Genius quick start guide¶
Genius is the most recent KU Leuven/UHasselt Tier-2 cluster. It can be used for most workloads, and has nodes with a lot of memory, as well as nodes with GPUs.
Direct login using SSH is possible to all login infrastructure without restrictions.
You can access Genius through:
This will loadbalance your connection to one of the 4 Genius login nodes. Two types of login nodes are available:
classic login nodes, i.e., terminal SSH access:
login node that provides a desktop environment that can be used for, e.g., visualization, see the NX clients section:
This node should not be accessed using terminal SSH, it serves only as a gateway to the actual login nodes your NX sessions will be running on.
The NX login node will start a session on a login node that has a GPU, i.e., either
For example, to log in to any of the login node using SSH:
$ ssh [email protected]
Running jobs on Genius¶
There are several type of nodes in the Genius cluster: normal compute nodes, GPU nodes, big memory nodes. The resources specifications for jobs have to be tuned to use these nodes properly.
In case you are not yet familiar with the system, you read more information on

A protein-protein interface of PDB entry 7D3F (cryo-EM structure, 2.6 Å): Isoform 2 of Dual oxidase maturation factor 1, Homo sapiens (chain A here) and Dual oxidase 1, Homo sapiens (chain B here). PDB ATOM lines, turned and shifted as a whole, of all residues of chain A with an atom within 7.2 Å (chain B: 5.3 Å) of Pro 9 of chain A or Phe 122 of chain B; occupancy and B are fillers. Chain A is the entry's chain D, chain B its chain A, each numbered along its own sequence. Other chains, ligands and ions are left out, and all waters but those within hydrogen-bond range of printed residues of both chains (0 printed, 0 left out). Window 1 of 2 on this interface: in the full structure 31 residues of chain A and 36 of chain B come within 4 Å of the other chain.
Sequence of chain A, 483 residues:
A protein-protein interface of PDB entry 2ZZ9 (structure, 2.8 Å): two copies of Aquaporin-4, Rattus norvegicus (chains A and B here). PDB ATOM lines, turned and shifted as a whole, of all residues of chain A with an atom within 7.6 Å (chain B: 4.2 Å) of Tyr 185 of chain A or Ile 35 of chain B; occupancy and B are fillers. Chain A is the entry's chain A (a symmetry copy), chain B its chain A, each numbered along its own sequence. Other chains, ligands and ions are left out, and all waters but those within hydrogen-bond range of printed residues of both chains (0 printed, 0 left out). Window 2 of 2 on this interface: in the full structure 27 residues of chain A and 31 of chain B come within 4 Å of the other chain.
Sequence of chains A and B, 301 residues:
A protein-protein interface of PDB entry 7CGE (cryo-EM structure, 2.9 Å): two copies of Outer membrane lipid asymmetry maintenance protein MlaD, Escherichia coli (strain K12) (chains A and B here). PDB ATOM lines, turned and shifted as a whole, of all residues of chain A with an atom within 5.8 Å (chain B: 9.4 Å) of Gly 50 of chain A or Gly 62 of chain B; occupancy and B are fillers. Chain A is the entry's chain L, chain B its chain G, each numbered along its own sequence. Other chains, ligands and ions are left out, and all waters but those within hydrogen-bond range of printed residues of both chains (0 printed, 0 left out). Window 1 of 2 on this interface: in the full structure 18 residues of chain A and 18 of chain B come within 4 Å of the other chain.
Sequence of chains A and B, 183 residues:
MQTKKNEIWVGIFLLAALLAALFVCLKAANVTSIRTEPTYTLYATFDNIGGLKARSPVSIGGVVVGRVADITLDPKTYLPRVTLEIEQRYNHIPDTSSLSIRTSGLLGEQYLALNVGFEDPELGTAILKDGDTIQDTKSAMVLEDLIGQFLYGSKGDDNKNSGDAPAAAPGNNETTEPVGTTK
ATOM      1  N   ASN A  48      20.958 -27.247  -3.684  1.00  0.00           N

There are several type of nodes in the Genius cluster: normal compute nodes, GPU nodes, big memory nodes. For information on systems, see the hardware specification.
5.00 per GPU
The maximum walltime for any job on Genius is 7 days (168 hours). Job requests with walltimes between 3 and 7 days are furthermore only allowed to request up to 10 compute nodes per job. No such limitation is imposed on jobs with walltimes of 3 days or less.
There is a limit on the number of jobs you can have in a queue. This number includes idle, running, and blocked jobs. If you try to submit more jobs than the maximum number, these jobs will be deferred and will not start. Therefore you should always respect the following limits on how many jobs you have in a queue at the same time:
q1h: max_user_queueable = 200
q24h: max_user_queueable = 250
q72h: max_user_queueable = 150